by CHRIS ROGERS
Under a work lamp, puppet-sized washboards, packets of polymer clay, tubes of paint, and half-finished creatures clutter Bob “Dr. Bob” Armstrong’s workshop desk. A mysterious and multifarious cast hangs from strings next to the desk: a frumpy Scrooge, a cartoonish Tiny Tim, a rosy-cheeked Santa with skeletal hands who will play the Ghost of Christmas Present, and a gnarly-nosed Jacob Marley, whose little puppet hands are bound with chains and the black leather straps from some old cowboy boots. When Armstrong picks one up, it jolts to life, turning its head intently to meet an onlooker’s gaze or dancing a joyous jig across the carpet floor.
With one hand, Armstrong can make his puppets do a double take, saunter across the stage, shake their rumps, or hold their head in their hands, exasperated. Dr. Bob and his cast of puppets will perform an abridged version of “A Christmas Carol” this week, shortened to suit puppets and young audiences. It is a show Armstrong has done numerous times in his 20-year career as a puppet maker and master. He cues music, operates the puppets — sometimes one each in hand — and recites characters’ lines from memory as they trade off dialogue in distinctive voices. Spooky ghosts warn a skeptical Scrooge. Bob Cratchit begs for paid time off on Christmas Day and his penny-pinching boss reluctantly agrees. “It’s got ghosts. It’s got forgiveness. It’s got redemption. It’s timeless,” Armstrong said of Dickens’ classic.
Audiences know it, too. In past performances, when Armstrong got to the point in the play when a reformed Scrooge begs a little boy to take his money and buy the biggest turkey in the butcher’s shop for a Christmas feast, audience members shouted out, in their best little-boy-with-a-Cockney-accent voice: “What, the one as big as me?”
Armstrong likened the style and comedy of his “A Christmas Carol” show to 1920s cartoons, such as “Betty Boop” or “Pop-eye the Sailor Man.” His puppets can be cartoonish. The head of the Young Scrooge marionette, for example, detaches from its body, so when Young Scrooge gets really upset, Armstrong can make the puppet “blow his top.” The puppet’s head shoots up like the lid on a pot that is boiling over. There are a few special tricks, too, that could mystify audiences, like the Young Scrooge puppet’s ability to pick things up in his hands.
Puppet shows are all about the suspension of disbelief, audiences’ willingness to momentarily see the marionettes as real characters, Armstrong explained. “That’s the magic of puppets,” he said. “As a way to tell stories, it’s hard to beat because it’s so dynamic. And just the possibility of it — puppets are not limited by what can do. They can fly. They can do kung fu without training,” he added.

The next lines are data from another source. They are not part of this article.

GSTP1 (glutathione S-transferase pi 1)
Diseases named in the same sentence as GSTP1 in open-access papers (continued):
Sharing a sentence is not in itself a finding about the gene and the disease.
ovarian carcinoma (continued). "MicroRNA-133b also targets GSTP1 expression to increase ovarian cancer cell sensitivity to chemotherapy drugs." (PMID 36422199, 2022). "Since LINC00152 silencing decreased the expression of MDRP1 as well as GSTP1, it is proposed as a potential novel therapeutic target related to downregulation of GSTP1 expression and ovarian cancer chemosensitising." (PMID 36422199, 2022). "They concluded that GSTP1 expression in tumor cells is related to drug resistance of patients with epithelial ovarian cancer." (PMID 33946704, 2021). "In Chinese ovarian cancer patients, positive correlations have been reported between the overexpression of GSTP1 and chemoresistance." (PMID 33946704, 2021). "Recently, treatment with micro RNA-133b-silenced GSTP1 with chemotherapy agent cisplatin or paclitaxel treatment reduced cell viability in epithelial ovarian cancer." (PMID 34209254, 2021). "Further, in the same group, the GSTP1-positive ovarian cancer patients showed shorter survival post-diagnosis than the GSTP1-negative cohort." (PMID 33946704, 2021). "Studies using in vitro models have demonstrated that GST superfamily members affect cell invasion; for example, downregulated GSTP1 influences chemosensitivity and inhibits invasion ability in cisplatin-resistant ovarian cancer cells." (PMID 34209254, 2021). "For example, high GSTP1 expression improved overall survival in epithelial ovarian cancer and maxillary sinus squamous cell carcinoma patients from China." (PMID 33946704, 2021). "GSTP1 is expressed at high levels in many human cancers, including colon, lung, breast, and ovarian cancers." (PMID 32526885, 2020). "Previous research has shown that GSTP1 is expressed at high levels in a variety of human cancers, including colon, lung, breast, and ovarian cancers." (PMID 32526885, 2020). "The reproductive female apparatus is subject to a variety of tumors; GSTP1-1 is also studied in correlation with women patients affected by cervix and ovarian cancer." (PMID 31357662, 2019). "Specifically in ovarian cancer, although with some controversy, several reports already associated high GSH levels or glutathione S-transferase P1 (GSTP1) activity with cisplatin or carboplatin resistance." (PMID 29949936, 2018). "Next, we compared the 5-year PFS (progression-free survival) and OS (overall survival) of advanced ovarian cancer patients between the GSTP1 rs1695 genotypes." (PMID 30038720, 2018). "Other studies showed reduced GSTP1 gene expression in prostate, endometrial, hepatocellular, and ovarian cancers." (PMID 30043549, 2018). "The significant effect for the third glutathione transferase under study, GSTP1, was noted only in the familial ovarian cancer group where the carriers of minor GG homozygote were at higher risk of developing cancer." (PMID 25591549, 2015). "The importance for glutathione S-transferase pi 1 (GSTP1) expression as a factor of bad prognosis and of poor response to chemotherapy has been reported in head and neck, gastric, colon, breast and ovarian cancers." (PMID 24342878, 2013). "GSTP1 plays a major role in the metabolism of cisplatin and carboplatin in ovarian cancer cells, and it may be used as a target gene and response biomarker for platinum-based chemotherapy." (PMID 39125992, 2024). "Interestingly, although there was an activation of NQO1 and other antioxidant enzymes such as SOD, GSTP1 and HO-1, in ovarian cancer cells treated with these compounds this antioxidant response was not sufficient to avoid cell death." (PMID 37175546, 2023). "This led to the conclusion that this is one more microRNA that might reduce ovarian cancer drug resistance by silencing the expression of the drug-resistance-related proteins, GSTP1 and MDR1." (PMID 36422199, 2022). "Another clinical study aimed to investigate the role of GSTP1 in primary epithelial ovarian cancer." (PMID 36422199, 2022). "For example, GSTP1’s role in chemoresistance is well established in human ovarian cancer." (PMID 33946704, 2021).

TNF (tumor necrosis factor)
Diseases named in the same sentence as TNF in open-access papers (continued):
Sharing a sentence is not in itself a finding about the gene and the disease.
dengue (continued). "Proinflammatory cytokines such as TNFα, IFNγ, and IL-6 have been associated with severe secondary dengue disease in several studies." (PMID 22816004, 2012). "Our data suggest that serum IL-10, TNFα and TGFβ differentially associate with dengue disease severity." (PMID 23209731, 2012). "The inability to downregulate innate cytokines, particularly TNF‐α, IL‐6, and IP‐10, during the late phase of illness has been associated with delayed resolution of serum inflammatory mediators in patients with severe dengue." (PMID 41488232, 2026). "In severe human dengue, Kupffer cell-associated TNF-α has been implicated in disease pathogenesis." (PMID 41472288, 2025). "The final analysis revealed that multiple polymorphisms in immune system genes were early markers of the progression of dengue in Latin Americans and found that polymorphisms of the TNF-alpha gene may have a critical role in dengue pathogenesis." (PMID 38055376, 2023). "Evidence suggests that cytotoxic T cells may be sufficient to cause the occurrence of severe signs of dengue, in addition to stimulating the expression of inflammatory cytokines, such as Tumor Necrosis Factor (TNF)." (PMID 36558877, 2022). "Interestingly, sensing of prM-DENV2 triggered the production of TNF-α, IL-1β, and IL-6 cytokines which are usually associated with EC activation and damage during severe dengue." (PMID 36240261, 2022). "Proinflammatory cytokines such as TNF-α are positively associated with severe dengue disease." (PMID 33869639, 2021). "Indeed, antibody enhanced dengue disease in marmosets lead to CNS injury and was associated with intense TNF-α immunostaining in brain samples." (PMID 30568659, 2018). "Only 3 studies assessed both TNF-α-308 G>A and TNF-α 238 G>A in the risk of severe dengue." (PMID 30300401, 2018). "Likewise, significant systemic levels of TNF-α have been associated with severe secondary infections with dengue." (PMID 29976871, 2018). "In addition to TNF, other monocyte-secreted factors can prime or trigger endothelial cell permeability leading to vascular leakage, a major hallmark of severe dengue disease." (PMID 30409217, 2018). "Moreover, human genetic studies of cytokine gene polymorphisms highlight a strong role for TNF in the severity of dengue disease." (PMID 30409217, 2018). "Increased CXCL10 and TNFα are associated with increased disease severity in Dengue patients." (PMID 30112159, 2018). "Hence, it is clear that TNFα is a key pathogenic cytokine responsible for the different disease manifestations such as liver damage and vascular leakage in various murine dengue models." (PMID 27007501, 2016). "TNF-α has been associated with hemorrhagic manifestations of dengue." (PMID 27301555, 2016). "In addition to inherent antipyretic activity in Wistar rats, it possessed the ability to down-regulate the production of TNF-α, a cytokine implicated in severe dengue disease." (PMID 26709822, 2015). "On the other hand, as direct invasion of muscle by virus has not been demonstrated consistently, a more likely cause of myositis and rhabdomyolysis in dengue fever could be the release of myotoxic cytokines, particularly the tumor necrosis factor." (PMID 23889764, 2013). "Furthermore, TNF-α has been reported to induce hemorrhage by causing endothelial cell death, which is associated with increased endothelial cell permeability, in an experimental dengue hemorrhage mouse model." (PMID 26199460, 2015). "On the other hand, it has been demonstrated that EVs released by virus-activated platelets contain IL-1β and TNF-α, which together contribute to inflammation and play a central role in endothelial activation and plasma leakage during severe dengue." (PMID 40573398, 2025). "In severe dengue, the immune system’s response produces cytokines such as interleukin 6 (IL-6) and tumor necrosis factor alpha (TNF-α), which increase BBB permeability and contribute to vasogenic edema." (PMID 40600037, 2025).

Then there is the craftsmanship of Armstrong’s puppets. He forms some out of clay and he carves others from lumber, but many are made with found items, odd baubles picked up from thrift stores, salvaged from becoming refuse, or washed up on the river. A puppet that performs in Dr. Bob’s rendition of “A Mid-Summer’s Night’s Dream” has a turtle shell for a torso and a bird’s skull for a head. Young Scrooge’s tummy is a stout cow bone. Ebenezer Scrooge is carved out of driftwood. His eyes are glistening marbles.
“He’s a fine puppet,” Armstrong said, holding up his Bob Crachit puppet hewn from lumber. “But he winds up not having the funk or soul that this guy with driftwood does.”
Armstrong crafts puppets for other puppeteers on commission, spending around six months on each. For his own marionettes, the puppet-maker might spend a year collecting the right oddities to adorn a puppet.
It all started a couple decades ago on a trip to the renaissance fair, when Armstrong met a performer who danced a puppet on his knee while playing a penny whistle for fair goers. Armstrong had done some busking already, so he tried spicing things up by adding a little puppet to his guitar-playing set. He started performing puppet-show shorts, just for the renaissance fair workers during their breaks. Then Armstrong joined a circus as a sideshow puppeteer and took his act to late night cabarets with rowdy crowds that had no patience for lackluster acts. “That’s where I learned to be funny or die,” he recalled.
Puppeteering dates back thousands of years. Diverse cultures across the globe produced their own versions of the art form, and it is still evolving today. For Armstrong, it is all about entertainment. He is part of a long tradition of providing the amusement people crave through puppetry. “I think if the world crashed and there were no televisions or phones, I’d be the at the top heap,” he joked.
Dr. Bob will perform his production of “A Christmas Carol” on Wednesday, December 14, at 7 p.m.; on Thursday, December 15, at 4 p.m. and at 7 p.m.; and on Friday, December 16, at 4 p.m. and 7 p.m. The kid-friendly, all-ages shows will be held at Mid West Music Store, 168 East Third Street, in Winona. The shows are free with a free-will donation for the performers.